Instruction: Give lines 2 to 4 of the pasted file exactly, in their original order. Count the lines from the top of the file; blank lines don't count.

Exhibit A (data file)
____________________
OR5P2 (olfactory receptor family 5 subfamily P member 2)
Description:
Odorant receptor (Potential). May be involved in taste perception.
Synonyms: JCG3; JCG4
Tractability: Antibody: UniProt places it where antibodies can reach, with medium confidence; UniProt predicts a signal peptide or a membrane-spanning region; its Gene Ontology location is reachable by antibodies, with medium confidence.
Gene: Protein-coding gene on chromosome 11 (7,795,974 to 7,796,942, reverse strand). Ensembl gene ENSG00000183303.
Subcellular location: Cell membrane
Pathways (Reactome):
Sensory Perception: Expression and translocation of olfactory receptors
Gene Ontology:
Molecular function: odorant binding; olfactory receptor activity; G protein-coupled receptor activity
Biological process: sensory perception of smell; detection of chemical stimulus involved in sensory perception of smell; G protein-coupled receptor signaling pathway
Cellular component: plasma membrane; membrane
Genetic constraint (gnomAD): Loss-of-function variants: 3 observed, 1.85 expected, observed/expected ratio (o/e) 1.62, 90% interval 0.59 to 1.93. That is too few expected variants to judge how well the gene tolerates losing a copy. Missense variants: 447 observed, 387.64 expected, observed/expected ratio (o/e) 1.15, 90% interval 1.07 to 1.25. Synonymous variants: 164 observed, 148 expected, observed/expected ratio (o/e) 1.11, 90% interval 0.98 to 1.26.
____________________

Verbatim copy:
Description:
Odorant receptor (Potential). May be involved in taste perception.
Synonyms: JCG3; JCG4